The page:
This document, from a coalition of Scottish health and mental health organisations, aims to provide reliable advice, information and a list of trustworthy links for supporting children, young people and their families during this time.

Coronavirus has created a major health crisis that impacts on every individual and family across the UK. Children are included in this. However, there also needs to be a specific focus on the impact on children when their parents or other members of their family, foster carers or adopters are having to respond to the crisis by making major adjustments to their lives. The impact that this has on them cannot be underestimated. CoramBAAF explore the impact on looked after children and the key issues to keep in mind.

Journal articles and reports

The COVID-19 outbreak has had a huge impact on how people go about their day to day life. This sudden change, along with necessary measures such as self-isolation and social distancing may be particularly challenging for children with special educational needs and disabilities (SEND) and their families. This paper sheds new light on how parents of children with SEND would like to be supported during the COVID-19 pandemic.

Parents of children with Special Educational Needs and Disabilities in the UK (n=241) were asked to describe the impact of COVID-19 on their own mental health and that of their child. Parents and children experienced loss, worry and changes in mood and behaviour as a result of the rapid social changes that have occurred. Some parents reported feeling overwhelmed and described the impact of child understanding and awareness and a minority of parents reported that COVID-19 has had little impact on mental health in their family, or has even led to improvements.  Implications for how to support these families in the immediate future are discussed.

Mel Aitken reports on her new role as a Young Carer Development Worker in Edinburgh. She explores some of the key challenges of being a young carer in the time of COVID-19 and how they can be supported.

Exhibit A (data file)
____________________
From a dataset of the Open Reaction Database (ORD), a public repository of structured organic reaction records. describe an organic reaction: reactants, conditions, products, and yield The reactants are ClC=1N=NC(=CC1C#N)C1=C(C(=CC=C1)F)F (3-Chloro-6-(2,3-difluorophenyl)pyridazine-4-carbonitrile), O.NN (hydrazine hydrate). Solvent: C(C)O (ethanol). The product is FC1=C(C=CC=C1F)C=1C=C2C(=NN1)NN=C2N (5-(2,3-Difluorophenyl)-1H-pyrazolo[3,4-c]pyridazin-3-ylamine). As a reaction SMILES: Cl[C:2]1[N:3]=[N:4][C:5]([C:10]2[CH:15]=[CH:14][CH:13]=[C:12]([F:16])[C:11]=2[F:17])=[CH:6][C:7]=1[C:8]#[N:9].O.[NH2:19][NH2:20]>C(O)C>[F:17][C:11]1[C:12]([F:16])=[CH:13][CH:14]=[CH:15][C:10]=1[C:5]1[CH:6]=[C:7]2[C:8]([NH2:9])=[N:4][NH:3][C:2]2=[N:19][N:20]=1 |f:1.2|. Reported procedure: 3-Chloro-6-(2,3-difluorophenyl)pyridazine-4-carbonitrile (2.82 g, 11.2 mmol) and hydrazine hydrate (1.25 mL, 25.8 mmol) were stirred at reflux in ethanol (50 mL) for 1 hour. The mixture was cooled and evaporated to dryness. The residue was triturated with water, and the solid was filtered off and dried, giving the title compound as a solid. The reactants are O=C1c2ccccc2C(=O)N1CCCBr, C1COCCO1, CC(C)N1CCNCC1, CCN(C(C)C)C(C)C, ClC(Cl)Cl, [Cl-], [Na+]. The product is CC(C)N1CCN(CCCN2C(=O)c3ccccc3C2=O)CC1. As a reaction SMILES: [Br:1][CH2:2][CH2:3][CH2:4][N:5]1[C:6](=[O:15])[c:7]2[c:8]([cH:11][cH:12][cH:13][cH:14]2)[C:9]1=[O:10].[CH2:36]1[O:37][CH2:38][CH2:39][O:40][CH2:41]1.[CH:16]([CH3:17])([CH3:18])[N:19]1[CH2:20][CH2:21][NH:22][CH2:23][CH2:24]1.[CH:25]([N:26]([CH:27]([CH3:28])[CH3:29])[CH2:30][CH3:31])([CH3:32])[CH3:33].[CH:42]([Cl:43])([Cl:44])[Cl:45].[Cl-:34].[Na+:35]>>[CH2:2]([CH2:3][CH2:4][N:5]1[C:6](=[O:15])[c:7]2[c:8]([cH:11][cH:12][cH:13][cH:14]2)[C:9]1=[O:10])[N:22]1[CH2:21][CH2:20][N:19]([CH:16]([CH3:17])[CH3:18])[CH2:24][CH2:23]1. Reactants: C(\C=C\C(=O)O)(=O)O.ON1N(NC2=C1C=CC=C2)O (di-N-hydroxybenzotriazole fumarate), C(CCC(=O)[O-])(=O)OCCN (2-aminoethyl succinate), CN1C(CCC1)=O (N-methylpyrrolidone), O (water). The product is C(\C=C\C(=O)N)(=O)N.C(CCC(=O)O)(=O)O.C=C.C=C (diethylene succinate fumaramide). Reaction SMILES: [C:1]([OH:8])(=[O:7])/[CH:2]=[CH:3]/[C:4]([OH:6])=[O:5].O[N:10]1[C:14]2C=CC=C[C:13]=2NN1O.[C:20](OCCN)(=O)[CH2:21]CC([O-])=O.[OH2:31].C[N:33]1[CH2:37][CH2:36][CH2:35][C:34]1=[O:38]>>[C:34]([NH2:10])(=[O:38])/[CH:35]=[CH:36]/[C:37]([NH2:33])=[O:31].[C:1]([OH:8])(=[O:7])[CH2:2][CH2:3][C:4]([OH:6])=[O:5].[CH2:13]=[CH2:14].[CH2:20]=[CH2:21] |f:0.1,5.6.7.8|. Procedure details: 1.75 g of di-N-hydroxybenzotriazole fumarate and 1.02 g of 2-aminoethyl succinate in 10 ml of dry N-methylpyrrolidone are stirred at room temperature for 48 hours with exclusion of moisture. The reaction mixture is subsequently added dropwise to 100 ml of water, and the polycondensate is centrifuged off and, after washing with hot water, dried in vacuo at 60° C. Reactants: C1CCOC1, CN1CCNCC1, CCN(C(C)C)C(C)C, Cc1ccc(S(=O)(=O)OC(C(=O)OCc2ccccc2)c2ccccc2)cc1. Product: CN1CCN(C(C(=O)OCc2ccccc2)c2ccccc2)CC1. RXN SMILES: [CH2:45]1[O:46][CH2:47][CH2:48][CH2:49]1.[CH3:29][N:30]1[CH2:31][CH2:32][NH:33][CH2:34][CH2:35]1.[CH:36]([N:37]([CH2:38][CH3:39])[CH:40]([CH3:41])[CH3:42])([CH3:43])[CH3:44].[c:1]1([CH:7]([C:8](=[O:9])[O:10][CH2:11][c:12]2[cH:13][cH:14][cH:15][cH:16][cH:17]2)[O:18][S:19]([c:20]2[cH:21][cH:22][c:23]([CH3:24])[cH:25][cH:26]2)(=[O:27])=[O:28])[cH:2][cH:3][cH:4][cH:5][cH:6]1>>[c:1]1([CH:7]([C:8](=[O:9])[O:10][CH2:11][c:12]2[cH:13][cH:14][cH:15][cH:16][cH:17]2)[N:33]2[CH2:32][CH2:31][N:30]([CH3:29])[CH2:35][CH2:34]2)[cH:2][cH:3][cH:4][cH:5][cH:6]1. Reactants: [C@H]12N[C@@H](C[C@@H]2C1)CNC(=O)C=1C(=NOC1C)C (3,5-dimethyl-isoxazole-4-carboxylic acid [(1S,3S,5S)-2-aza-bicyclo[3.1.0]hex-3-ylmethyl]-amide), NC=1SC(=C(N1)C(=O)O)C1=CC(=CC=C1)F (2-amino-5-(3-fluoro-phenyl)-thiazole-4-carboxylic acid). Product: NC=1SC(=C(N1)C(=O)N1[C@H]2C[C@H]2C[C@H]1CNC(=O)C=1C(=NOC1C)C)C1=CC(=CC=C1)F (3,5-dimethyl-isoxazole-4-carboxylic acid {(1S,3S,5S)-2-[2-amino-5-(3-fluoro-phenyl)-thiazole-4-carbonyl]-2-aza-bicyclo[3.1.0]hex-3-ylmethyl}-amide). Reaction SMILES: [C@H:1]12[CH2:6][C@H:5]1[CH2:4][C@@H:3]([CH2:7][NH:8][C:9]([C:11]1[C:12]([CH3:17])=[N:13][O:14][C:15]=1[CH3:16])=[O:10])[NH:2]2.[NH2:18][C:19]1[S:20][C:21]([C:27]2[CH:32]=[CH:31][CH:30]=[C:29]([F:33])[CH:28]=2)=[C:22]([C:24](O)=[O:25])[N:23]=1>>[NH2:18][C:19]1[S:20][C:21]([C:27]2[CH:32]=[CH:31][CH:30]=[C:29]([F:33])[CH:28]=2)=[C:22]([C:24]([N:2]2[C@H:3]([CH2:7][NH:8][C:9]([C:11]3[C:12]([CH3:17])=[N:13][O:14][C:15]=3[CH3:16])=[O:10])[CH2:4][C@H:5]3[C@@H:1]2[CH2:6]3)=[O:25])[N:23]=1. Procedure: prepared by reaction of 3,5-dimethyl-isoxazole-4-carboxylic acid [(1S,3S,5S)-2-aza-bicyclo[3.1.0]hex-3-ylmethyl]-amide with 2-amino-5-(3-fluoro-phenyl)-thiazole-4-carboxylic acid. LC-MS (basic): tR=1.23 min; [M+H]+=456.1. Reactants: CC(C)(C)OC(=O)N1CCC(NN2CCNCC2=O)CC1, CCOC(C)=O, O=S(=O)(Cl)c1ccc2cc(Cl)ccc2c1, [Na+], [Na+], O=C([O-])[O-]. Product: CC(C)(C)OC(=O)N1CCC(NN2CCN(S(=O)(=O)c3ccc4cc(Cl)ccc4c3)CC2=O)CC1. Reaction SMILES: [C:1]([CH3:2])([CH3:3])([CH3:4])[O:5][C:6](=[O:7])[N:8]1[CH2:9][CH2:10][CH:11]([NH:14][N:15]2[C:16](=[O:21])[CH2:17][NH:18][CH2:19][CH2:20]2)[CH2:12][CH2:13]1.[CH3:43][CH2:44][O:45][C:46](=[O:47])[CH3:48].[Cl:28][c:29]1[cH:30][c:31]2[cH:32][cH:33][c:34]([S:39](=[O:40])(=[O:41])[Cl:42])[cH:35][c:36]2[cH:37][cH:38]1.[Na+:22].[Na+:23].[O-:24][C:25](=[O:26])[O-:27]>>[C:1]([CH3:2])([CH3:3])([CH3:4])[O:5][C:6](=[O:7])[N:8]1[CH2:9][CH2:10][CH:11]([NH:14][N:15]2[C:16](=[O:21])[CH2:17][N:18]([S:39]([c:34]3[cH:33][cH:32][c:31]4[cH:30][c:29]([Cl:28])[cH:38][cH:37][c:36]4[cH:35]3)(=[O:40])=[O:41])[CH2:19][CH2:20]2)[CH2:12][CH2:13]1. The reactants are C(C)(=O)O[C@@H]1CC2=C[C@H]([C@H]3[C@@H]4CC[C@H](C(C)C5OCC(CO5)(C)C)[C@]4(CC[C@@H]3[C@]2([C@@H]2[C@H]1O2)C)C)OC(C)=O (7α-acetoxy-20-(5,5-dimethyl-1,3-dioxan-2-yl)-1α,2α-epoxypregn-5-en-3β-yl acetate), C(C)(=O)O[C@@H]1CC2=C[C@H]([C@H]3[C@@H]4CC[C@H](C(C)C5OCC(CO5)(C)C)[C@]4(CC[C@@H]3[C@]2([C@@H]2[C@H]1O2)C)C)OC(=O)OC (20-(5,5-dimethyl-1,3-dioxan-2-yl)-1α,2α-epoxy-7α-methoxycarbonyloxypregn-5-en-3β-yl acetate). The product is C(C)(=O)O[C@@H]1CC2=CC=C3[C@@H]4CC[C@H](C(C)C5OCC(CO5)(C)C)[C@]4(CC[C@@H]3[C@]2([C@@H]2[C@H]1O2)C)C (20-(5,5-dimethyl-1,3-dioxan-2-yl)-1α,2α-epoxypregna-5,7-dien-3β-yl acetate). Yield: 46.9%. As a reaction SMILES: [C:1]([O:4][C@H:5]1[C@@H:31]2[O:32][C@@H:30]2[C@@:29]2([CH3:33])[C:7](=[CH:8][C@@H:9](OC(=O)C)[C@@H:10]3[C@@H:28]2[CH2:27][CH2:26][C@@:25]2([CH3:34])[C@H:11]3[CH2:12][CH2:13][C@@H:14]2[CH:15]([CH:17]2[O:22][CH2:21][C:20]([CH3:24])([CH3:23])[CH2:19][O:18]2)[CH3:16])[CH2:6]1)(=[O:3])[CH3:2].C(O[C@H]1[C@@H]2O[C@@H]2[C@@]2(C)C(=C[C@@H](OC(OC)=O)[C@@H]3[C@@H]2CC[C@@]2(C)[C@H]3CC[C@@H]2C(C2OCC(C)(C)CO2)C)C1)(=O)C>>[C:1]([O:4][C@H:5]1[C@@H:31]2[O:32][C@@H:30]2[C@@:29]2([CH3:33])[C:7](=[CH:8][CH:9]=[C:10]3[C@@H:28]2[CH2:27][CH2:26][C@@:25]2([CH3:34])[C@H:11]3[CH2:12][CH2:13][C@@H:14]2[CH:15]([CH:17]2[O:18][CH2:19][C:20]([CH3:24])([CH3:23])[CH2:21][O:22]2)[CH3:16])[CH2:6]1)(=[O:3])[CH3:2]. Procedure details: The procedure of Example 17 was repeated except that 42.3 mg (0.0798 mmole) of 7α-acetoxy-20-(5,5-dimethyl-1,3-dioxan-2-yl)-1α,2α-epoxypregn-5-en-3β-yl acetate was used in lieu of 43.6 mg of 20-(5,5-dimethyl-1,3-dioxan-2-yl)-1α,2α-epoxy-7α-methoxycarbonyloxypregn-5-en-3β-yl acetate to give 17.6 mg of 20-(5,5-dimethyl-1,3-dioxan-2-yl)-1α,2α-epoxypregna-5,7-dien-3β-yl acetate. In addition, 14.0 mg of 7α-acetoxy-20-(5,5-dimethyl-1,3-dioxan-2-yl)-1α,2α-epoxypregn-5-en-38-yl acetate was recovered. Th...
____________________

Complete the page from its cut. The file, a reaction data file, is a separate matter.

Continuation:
Report from the Children's Commissioner to identify vulnerable children who need help both during the lockdown and once the crisis has passed. The current unprecedented crisis is opening the eyes of many to the generational problems that have blighted the life chances of millions of our children for decades. Intensive support for vulnerable children – to protect them now and to help them do well at school and in life in the future – must be a key part of the ‘new normal’.

To find out about the impact of school closures on care experienced children, Adoption UK ran a week-long survey in April for parents and carers of care-experienced children who would normally be in school. The 674 responses form the basis for this report,which opens a window on the challenges of supporting vulnerable children’s learning at this time, and makes recommendations for the months ahead.

Children of black, Asian and ethnic minority heritage are suffering much worse damage to their mental health as a result of the pandemic than their white peers, research has found. The higher risk of BAME people dying from Covid-19 and inability to attend school over the last three months are behind large rises in anxiety and self-harm among non-white under-18s, experts say.

Report by Barnardo's, Mental Health Foundation Scotland and the University of Strathcylde that considers the  evidence of the impact of the first lockdown within the context of the individual, the family and education

This briefing pulls together research evidence to explore whether the conditions imposed by the COVID-19 pandemic heighten the risk of child maltreatment in the UK. Three main areas of risk were identified: increase in stressors to parents and care givers; increase in children’s and young people’s vulnerabilities; and reduction in normal protective services.

To better understand children’s levels of stress, the Children’s Commissioner’s Office (CCO) conducted a survey on stress among 1,851 children and young people aged 8 – 17 in England, from 13th to 27th March 2020. The timing of the survey coincided with the closure of schools and the beginning of ‘lockdown’ in England due to the Covid-19 pandemic. From this initial survey, they began to see evidence of Covid-19 emerging as a new cause of stress amongst children, and we reported initial findings in a series of blogs. More broadly, the survey showed that 88% of children reported that they had ever felt stressed while 24% of children felt stressed most days or every day.